By Greg Barton, September 28, 2020


Being Human, Wellcome Collection (2019), courtesy Wellcome Collection CC BY-NC 4.0

In 2013, the American Alliance of Museums (AAM) published a report adding “healthcare provider” to the long list of a museum’s public functions and values, including: educational supporter, civic asset, cultural steward, tourism generator, and job creator. Upon its release, then-President of AAM Ford Bell pointed out, “For too long, elected officials and other policy makers have viewed museums as amenities, rather than as essential community anchors.” An acknowledgement of—and concerted effort to emphasize—the fact that the role museums play, with regards to mental health, has only increased in the past decades as mental health became a broader societal focus and less stigmatized. As places of interaction, learning, and communication, museums are particularly well-suited to supply services and information, and actively contribute to the greater conversation about mental health.

Post-pandemic, museums and cultural institutions will hopefully emerge with renewed commitments to the communities they serve. In regards to mental health, cultural institutions can help provide the infrastructure for care, learning, and leisure to help allay debilitating conditions in contexts outside the hospital. Indeed, existing and exacerbated chasms of inequity and trauma will need directed attention and loving support, but cultural institutions can serve as an equalizing space that actively destigmatizes negative associations with mental health issues.

As we assess what this new museum may look like, we take inspiration from a long list of exhibitions and entities that are incorporating mental health into their programming. Museumgoers might be familiar with existing programs, like the rising popularity of yoga and meditation classes, however, some institutions have begun to experiment more ambitiously in terms of programming and partnerships as you will see below. While some of the programs are tailored to specific audiences and treatment goals, they demonstrate how improving access and inclusion for vulnerable and marginalized groups benefits everyone.


Intentional Exhibitions

Single exhibitions, the public’s primary interface with most museums, can be harnessed as platforms for addressing wellness. Here are three inventive shows on mental health topics:


The Changing Face of What is Normal: Mental Health, Exploratorium (2013-14), photo by Gayle Laird, © Exploratorium,


San Francisco’s Exploratorium, a hands-on science museum, fosters novel learning experiences guided by human perception and curiosity. The exhibition The Changing Face of What is Normal: Mental Health charted the evolution of both scientific and societal conceptions of its topic; it sought to destigmatize mental illness and honor affected clients and caregivers. According to the curators, “Because the Exploratorium is perhaps best known as a museum of interactive experiences, we hoped to experiment with the creation of an active, immersive exhibition on a challenging topic that might not seem amenable to such an approach.” For example, in a section devoted to the ways psychiatric patients have been restrained over time, visitors could try out a wooden-slatted caged bed (“Utica crib”) common in asylums and hospitals during the 1800s. The physicality simply, yet effectively, reinforced the bodily experience of the display object and viewing subject.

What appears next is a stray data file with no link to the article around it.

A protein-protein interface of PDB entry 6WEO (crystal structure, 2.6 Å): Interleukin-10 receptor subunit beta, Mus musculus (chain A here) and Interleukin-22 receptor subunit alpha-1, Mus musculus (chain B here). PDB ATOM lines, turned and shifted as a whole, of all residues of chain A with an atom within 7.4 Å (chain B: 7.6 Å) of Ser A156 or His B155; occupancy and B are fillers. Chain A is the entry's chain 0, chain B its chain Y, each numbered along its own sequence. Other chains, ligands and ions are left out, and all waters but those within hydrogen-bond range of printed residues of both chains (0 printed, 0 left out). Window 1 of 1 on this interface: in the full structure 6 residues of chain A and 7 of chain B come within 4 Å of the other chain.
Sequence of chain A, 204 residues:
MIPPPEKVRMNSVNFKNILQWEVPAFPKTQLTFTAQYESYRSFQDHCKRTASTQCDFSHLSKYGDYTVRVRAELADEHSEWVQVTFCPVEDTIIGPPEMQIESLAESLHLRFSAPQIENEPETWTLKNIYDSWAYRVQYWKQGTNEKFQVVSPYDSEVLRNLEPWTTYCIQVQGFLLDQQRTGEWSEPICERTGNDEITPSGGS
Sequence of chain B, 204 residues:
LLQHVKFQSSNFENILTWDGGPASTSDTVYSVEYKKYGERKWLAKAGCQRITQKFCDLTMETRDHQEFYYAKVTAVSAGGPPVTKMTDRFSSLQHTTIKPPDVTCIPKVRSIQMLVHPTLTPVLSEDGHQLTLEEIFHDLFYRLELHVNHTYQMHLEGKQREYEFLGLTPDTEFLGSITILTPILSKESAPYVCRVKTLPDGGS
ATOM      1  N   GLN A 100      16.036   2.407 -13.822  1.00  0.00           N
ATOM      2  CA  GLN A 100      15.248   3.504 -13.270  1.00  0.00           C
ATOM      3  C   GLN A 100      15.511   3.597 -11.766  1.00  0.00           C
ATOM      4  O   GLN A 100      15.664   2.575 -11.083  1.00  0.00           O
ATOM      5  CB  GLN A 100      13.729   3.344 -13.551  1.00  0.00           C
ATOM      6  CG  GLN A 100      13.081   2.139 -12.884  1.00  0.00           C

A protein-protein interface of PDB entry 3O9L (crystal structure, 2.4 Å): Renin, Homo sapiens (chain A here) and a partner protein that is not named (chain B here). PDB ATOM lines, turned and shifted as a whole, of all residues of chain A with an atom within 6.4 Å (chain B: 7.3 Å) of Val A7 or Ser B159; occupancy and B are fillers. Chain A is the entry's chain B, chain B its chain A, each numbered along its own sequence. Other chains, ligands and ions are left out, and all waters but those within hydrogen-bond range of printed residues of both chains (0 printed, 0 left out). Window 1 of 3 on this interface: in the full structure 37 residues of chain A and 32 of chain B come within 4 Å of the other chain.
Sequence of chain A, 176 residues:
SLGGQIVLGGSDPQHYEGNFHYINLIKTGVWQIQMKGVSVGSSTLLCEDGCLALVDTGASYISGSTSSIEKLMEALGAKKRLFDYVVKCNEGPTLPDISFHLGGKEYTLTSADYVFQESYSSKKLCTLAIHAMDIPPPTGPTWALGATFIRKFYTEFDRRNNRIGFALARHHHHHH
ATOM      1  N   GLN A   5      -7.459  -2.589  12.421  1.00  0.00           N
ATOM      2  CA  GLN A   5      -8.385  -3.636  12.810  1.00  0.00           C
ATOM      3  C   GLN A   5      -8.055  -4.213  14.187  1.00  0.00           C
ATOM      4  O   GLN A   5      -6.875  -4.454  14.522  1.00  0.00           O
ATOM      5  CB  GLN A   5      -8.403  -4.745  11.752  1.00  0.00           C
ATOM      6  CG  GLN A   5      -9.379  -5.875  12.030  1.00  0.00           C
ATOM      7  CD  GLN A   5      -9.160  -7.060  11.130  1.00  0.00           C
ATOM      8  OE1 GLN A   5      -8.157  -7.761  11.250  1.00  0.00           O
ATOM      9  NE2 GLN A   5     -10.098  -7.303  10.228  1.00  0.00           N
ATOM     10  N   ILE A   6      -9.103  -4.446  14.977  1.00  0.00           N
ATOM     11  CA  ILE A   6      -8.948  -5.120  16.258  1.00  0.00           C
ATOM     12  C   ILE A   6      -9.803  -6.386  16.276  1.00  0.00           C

niv Acosta and Fannie Sosa, Black Power Naps, Performance Space New York (2019), photo by Avi Avion.


Performance Space New York hosted an exhibition early last year underlining the unequal “sleep gap.” People of color regularly get less rest than their white counterparts. The sculptural installation by Afro-Latinx artists niv Acosta and Fannie Sosa, Black Power Naps, was comprised of numerous vibrational healing devices: soft relaxing surfaces inviting exhausted (Black, indigenous, migrant, queer, trans) bodies to lay down and rejuvenate. The exhibition brought much needed attention to the racialized sleep deficit, while, at the same time, proposing a welcoming environment as a reparative antidote. Importantly, the artists foregrounded and taught sensitivity training for cultural workers and white institutions, so as to ensure that the intended audiences and the goals of their project were properly supported and manifested.


The Peace Exhibit (2020), courtesy Chudy Ogobegwu


Nigerian photographer Chudy Ogobegwu started the online pan-African Peace Exhibit to feature photography and text dealing with depression and anxiety. Although prompted by COVID-19, Ogobegwu thought it could be a creative and therapeutic vehicle to present responses to a topic often considered taboo across the continent. Despite not being talked about publicly nor addressed clinically at scale, the World Health Organization (WHO) estimates millions of sub-Saharan Africans suffer from high rates of depression and suicide. Until fairly recently, both Western and African experts felt mental health disorders and depression were less prevalent in poverty-stricken countries. Unremarked by the United Nations in 2000, “mental health care for all” is now a part of the UN sustainable development goals for 2030. The Peace Exhibit plays an illuminating role in terms of representation and empathy, in addition to data collection via a mood assessment survey for African creatives. Ogobegwu feels the digital version helped expand its global reach, yet he plans to transform the project into a touring display. In the transition toward a physical show, he notes that, ideally, the installations will occur in popular locations like shopping malls since there is less of a gallery-going public in major African cities.


Museum ←→ Hospital

The growing overlap between museums and health professionals is an exciting development. These undertakings span in-house programs and collaborations with external organizations, either importing elements of the hospital into museums or, vice versa, exporting parts of the museum to hospitals.